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    South Asia
     Nov 17, 2009
An anxious wait in Afghanistan
By Derek Henry Flood

KABUL - "Can I go now?" This was the final statement last week by the United Nations' chief in Kabul, veteran conservative Norwegian diplomat, Kai Eide, fired at a British television journalist during an interview on the finality of Afghan President Hamid Karzai's re-election for a second five-year term.

Eide had been asked his thoughts on Karzai's runoff challenger, Abdullah Abdullah, withdrawing from the race and announcing vague plans to create a genuine political opposition in a country where none has ever existed.

Eide, already frustrated after a full session of journalists peppering him with questions about the uncertain future of the UN mission in Afghanistan, said he was "happy to be going to Oslo in three-and-a-half hours".

At the international organization's most critical internal moment

  

since the assassination of the head of its Baghdad mission, Sergio Vieira de Mello, in August 2003 (along with 21 other people), Eide talked of his relief at his holiday in Oslo. Five international UN staffers were killed last month in an attack on their guesthouse in Kabul, and the organization faced a crisis of credibility following flawed local and national elections.

All the same, the UN General Assembly declared last Monday that Afghanistan's presidential election "was both credible and sound". In a unanimously adopted resolution, the 192-nation assembly also urged the government of Karzai to carry on with "strengthening of the rule of law and democratic processes, the fight against corruption [and] the acceleration of justice sector reform".

Following the attack on its staff, the UN decided on an extensive pull out, although it insisted this was a stop-gap measure while its facilities were re-evaluated and further fortified. The UN had staff living across a broad, largely unsecured swath of Kabul, which was to be immediately consolidated to prevent further such tragedies.

UN spokesmen stated that none of its aid work and nation-building would be interrupted, as that was all done by local Afghan staff, who would have to weather the current storm of massive security shortfalls that felled their comrades.

The internationalist project in Afghanistan is at its most schizophrenic now that the dust from the election has largely settled and it is time to move on.

While US President Barack Obama is on the precipice in deciding whether to increase troop levels by 40,000 and continue escalating the American-led war effort, many non-governmental civilian nation-builders have been forced to flee the country or been told to relocate to quieter parts of Afghanistan.

A large part of the revamping of America's Afghan policy relies on the UN and the non-governmental organization community that operates under its security umbrella, aside from the planned increase in American non-defense personnel to be deployed "in-country".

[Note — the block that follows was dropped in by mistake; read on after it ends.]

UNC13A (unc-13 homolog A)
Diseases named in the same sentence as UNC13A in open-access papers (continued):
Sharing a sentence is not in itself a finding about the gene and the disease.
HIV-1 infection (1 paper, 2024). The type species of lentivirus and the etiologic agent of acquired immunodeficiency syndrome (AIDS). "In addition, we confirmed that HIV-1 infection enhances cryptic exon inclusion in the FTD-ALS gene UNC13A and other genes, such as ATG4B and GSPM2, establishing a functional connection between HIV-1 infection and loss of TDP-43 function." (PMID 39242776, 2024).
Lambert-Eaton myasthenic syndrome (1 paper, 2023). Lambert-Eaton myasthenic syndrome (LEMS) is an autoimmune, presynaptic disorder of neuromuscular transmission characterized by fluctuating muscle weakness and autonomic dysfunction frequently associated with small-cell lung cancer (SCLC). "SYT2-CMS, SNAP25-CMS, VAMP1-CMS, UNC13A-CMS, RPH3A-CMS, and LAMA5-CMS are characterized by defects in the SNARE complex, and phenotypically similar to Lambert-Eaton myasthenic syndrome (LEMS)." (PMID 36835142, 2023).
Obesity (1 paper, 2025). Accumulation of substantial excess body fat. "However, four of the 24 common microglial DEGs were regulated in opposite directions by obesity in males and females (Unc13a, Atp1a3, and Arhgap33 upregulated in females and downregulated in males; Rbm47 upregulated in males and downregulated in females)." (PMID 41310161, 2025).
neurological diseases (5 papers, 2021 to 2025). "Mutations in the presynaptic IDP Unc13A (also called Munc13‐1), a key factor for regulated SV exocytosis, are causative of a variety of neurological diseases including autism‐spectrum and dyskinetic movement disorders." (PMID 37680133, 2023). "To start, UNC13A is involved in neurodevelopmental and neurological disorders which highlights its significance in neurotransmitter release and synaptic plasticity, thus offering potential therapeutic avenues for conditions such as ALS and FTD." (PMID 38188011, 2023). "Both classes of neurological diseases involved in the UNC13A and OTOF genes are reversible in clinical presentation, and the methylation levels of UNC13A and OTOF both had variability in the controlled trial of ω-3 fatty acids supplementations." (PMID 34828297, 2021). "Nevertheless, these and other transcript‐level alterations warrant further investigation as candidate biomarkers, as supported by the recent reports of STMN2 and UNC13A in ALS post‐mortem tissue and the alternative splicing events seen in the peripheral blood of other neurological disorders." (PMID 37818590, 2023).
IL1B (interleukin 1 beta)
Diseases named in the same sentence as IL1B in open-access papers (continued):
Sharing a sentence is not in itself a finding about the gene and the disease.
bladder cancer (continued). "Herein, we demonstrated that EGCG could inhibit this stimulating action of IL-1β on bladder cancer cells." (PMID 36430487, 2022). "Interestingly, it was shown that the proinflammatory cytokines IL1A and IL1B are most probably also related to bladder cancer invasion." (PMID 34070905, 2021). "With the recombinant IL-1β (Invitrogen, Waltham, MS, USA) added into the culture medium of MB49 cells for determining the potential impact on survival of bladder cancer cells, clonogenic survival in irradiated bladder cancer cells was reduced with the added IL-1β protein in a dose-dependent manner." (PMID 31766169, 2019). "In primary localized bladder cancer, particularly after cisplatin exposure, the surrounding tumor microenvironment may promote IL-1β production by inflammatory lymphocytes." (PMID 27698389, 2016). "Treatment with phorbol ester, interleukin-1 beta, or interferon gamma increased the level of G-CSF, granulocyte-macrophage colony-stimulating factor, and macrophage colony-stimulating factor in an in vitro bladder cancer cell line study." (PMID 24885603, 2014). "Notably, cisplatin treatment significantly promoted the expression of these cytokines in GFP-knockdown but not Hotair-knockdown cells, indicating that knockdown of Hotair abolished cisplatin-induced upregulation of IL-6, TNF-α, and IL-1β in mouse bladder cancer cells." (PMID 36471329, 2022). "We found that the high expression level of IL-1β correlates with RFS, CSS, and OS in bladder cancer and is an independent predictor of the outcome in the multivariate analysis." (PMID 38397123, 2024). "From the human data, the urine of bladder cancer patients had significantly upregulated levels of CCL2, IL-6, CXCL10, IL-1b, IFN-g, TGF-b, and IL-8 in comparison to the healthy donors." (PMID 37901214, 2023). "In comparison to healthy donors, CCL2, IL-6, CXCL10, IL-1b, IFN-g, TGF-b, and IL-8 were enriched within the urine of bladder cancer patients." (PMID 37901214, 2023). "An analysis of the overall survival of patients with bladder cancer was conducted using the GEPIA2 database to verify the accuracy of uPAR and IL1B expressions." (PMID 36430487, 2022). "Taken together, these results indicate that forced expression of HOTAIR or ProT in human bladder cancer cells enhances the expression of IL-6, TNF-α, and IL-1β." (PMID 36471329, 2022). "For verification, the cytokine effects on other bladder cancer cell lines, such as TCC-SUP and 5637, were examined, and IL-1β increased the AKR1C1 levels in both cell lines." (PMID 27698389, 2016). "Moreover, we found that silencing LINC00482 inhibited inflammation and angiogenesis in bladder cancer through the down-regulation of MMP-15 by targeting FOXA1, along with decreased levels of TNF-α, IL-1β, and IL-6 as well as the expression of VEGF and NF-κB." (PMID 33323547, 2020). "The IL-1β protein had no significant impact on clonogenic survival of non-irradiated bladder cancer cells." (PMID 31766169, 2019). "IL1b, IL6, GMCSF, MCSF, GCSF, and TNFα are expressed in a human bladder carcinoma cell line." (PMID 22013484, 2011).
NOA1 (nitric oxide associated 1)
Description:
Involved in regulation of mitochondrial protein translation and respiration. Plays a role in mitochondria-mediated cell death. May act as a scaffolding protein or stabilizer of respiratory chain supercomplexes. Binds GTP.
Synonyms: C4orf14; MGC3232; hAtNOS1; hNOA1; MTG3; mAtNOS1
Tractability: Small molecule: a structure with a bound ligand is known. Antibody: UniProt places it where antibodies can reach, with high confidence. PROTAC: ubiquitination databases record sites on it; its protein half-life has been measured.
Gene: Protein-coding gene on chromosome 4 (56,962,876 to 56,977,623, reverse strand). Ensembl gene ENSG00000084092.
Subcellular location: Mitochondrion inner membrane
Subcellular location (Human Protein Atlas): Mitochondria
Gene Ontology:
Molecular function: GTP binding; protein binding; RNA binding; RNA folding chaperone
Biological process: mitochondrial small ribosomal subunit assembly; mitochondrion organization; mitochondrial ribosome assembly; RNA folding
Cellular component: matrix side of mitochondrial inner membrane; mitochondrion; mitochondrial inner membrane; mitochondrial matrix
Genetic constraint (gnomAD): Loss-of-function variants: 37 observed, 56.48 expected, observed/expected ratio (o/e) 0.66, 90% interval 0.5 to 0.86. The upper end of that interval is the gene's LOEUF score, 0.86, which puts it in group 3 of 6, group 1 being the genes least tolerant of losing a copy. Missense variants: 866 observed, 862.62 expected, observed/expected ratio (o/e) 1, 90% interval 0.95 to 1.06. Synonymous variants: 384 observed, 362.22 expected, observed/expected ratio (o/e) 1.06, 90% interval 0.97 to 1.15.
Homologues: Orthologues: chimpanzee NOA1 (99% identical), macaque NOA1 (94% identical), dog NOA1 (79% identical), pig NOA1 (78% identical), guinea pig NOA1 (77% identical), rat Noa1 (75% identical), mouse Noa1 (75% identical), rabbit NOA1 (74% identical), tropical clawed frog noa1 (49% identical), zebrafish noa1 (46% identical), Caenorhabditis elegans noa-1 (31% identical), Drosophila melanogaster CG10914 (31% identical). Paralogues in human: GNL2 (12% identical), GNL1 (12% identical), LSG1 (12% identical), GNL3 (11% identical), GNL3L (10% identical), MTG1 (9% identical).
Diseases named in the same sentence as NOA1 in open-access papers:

Even a partial UN pullback or temporary scale down, which the United Nations Assistance Mission in Afghanistan (UNAMA) stresses it is not doing, is in direct contravention of Obama's strategy.

Three Taliban suicide attackers simply disguised as Afghan policemen landed an immense victory for their movement's violent, accelerating momentum. Striking at the soft underbelly of the expatriate civilian community in the heart of the capital, the Taliban have undoubtedly altered the arithmetic being drawn up in the White House's situation room.

The United States has become accustomed to doing the so-called heavy lifting in Afghanistan, where it contemplates troops surges in the tens of thousands while its allies with their caveats and highly sensitive and skeptical constituencies balk at their own proposed troop increases even when talked of only in the low hundreds.

In contrast to its wealthy, industrialized allies, the US may be forced to reach further afield for a surge in foreign manpower contributions from states in lesser-known North Atlantic Treaty Organization (NATO) affiliate bodies such as the Euro-Atlantic Partnership Council (EPAC).

The US Department of Defense currently has US Marine Corps trainers in the Republic of Georgia, an EPAC member and long-shot NATO aspirant, to train its staunchly anti-Moscow Caucasian ally to fight the Taliban alongside American and French International Security Assistance Forces (ISAF) in the coming year.

Georgia, a tiny, fragmented nation that faces a grave territorial threat from Russian Federation forces occupying significant tracts of its territory, will soon be punching well above its weight in Afghanistan (as it recently did in Iraq when Georgian troops made up the third-largest coalition contingent). It will be serving its own strategic goals while core members of the Brussels-based alliance like Canada and the Netherlands are faltering on their future commitments when Afghans and Americans need them the most.

Urban Afghans who make up the majority of the country's population are aware of Western wavering and international indifference to their plight, largely thanks to global satellite television, the Internet and low-tech, bazaari gossip.

The notion that a poor, threatened state like Georgia is prepared to go to the hilt to side with the United States (though largely due to its own realpolitik), and the idea that wealthy nanny states can pull out because the casualties the war is producing are wildly unpopular with vocal public opinion in their domestic voting blocs, leave Afghans to feel increasingly vulnerable and doubt the West's sincerity to sustaining the fitful, democratic transformation of their once failed state.

Taliban forces have made it very clear that they have indeed returned to Kabul, proven recently by yet another suicide attack against NATO forces on Jalalabad Road. In contrast to running their Islamic Emirate in the dark daylight of the late 1990s, a decade on from the height of their formal political reign the students from the south are now regularly breaching Kabul's thin security perimeter and staging spectacular hit-and-run attacks. Though these operations have resulted in far lower body counts than their counterparts have achieved in their much more densely populated Pakistani neighbor, they have been equally as strategically effective and forced the international community to reassess the enemy it faces in the AfPak quagmire.